Apr 8, 201502:46 PMOpen Mic
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Market and economic update: Unemployment remains low despite lower-than-expected payroll gains
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Softer-than-expected U.S. economic data have finally hit the employment market, as evidenced by the March nonfarm payrolls gaining only half of what the market expected. Payrolls grew by just 126,000 jobs and prior months saw downward revisions, with the primary decline being felt in the mining and logging sector, which also includes employees in the oil industry.
So far in 2015, payroll declines in this industry group have reversed almost 70% of the job gains the industry saw in 2014. Our view is this report likely reflects weather-related issues, as well as some impact from the West Coast dockworkers’ strike.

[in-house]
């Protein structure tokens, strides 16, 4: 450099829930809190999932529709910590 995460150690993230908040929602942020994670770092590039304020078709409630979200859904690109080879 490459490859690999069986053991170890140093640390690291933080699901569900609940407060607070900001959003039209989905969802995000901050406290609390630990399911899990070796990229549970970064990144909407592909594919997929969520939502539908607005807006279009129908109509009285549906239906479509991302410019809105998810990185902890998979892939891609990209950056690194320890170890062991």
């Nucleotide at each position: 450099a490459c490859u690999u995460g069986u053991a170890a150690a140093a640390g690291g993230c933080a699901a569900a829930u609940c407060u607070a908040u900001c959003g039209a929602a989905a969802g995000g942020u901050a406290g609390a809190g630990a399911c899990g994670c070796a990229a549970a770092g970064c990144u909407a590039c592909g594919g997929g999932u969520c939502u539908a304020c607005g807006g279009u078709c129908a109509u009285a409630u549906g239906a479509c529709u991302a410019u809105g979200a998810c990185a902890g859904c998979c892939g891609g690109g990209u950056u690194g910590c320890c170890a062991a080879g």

The unemployment rate remains low, and weekly initial jobless claims have averaged fewer than 300,000 per week for the first quarter, which is the lowest level in 15 years, indicating the jobs market likely remains quite healthy and should support further growth in consumer spending. Also, a small positive in this report was the 0.3% gain in average hourly earnings for production and nonsupervisory workers, which may indicate wage gains could see some modest lift over the rest of the year.
One concern in the U.S. market is softness in consumer spending growth, despite solid gains in personal income. The domestic savings rate is higher at 5.8%, the highest level since late 2012. For now, we believe consumers are skeptical that energy prices will remain low and are saving some of their windfall from lower oil prices.